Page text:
The researchers used complex climate modeling software to simulate changes in forest cover and then examined the effects on global climate. Their results were surprising. "We were hoping to find that growing forests in the United States would help slow global warming," Caldeira said. "But if we are not careful, growing forests could make global warming even worse."
The researchers found that while tropical forests help keep Earth cool by evaporating a great deal of water, northern forests tend to warm the Earth because they absorb a lot of sunlight without losing much moisture. In one simulation, the researchers covered much of the northern hemisphere (above 20 latitude) with forests and saw a jump in surface air temperature of more than 6 F. Covering the entire planet's land mass with trees led to a more modest increase of about 2 F.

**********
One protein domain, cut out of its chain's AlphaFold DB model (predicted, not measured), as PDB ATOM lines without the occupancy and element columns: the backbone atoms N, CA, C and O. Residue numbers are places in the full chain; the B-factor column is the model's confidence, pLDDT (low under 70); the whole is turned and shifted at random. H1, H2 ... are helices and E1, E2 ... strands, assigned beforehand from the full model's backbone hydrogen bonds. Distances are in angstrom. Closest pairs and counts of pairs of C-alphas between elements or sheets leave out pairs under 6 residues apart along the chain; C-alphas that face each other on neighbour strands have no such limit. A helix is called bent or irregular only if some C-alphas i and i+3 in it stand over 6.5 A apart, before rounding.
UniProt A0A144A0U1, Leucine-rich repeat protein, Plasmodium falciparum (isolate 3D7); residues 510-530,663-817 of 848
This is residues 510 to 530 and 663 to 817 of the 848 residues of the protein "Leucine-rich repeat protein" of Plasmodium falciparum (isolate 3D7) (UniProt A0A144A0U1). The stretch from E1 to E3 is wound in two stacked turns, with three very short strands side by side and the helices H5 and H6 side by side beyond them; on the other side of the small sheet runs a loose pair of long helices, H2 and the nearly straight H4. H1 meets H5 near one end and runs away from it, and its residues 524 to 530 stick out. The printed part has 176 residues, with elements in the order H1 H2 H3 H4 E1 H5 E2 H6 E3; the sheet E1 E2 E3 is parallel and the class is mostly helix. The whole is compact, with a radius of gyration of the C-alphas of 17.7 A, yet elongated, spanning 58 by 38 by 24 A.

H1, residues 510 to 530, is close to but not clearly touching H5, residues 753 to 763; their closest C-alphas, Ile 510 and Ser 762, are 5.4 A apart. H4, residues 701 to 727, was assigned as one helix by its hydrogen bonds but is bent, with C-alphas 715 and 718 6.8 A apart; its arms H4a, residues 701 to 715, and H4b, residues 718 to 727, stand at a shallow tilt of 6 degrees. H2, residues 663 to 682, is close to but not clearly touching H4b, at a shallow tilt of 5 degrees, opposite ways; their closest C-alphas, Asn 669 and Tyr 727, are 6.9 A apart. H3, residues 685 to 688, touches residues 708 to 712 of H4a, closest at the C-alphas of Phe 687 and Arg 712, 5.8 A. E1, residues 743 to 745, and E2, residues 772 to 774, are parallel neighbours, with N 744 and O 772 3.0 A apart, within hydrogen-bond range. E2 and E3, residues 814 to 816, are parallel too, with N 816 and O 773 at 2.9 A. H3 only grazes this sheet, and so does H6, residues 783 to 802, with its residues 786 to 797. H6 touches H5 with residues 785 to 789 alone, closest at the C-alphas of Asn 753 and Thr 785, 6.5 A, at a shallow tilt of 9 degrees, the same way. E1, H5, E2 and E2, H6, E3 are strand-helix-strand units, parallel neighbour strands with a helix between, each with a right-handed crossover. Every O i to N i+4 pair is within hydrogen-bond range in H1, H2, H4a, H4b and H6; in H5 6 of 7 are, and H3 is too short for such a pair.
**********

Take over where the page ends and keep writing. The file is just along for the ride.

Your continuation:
When the scientists restricted the simulation to middle latitudes such as the continental United States, the picture was not quite so clear. At first, cooling due to the uptake of carbon dioxide would offset warming from sunlight absorption. But after several decades, carbon dioxide would begin diffusing from the ocean into the atmosphere, diminishing the cooling effect and warming the Earth in the long term.
Caldeira warns against planting forests on abandoned croplands as a strategy to combat global warming, which some have recommended. But he also recognizes the
Contact: Dr. Ken Caldeira